So what does all of this mean?
It sets a dangerous precedent to the fledgling world of esports, but also reflects poorly on a progressive platform in gaming in general. The NFL players who've been lambasted for taking a knee in silent protest during the American national anthem, in concert with -- and in support of -- Colin Kaepernick, who did so because of racial inequality are constantly berated for their actions. "Politics has no place in sports", is the usual line these things tend to filter out of the divide, but if we consider sports as an expression of skill, character and will, then surely there is a place for personal viewpoints and character stance in an ever-connected world.
If we move to punish people for having an opinion that is wholly against oppression and want to strive towards equality, then what are we actually punishing?
Which is a big stage for a couple of small teams based in Sydney, but we're definitely keen to see what they have up their sleeve. And based on the teaser trailer (after the jump), we can see why LA Comic-Con was their platform of choice.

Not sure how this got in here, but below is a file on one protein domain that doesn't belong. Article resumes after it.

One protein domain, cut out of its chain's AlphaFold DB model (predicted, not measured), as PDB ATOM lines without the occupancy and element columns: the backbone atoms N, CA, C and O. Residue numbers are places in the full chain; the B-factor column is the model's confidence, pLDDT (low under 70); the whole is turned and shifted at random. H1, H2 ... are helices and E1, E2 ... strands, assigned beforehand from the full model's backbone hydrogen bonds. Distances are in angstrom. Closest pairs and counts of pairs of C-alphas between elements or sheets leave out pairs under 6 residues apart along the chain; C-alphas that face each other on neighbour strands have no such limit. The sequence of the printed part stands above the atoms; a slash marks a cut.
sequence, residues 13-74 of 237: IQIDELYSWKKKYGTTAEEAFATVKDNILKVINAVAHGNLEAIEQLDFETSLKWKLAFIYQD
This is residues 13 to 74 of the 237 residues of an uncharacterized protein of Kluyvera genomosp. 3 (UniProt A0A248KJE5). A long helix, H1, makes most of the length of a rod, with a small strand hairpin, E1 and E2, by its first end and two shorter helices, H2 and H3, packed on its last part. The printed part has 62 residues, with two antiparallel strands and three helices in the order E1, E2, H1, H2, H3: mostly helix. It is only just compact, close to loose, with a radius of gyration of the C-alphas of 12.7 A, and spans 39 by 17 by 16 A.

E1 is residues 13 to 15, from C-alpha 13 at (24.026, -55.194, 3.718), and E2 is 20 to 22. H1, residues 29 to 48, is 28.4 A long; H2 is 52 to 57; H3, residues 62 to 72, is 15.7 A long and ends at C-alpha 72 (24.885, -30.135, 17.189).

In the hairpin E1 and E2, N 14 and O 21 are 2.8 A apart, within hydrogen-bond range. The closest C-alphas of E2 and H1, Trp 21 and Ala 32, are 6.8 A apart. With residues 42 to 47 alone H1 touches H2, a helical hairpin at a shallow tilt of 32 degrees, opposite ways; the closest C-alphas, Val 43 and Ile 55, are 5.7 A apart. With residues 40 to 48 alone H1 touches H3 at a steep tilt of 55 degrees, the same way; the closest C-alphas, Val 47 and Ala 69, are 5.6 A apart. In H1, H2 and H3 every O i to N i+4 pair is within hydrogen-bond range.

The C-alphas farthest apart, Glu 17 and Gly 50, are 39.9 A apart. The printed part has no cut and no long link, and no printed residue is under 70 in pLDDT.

Not much beyond the teaser and a basic breakdown of the game has been revealed as of yet, so we'll let that do the talking, but in screenshot form alone, this is looking pretty good:
Set in a Victorian-esque world, Winter Ember follows the story of Arthur Artorias, a faceless man in pursuit of answers and revenge. Returning after a near-decade of exile to the city of Anargal, where he was stripped of his family, fortune, and past, Artorias clashes with Greater Heaven, a tyrannical religious militant faction that has seized control of the town in his absence. To survive his homecoming, Artorias must rely on his wits and use the darkness to his advantage.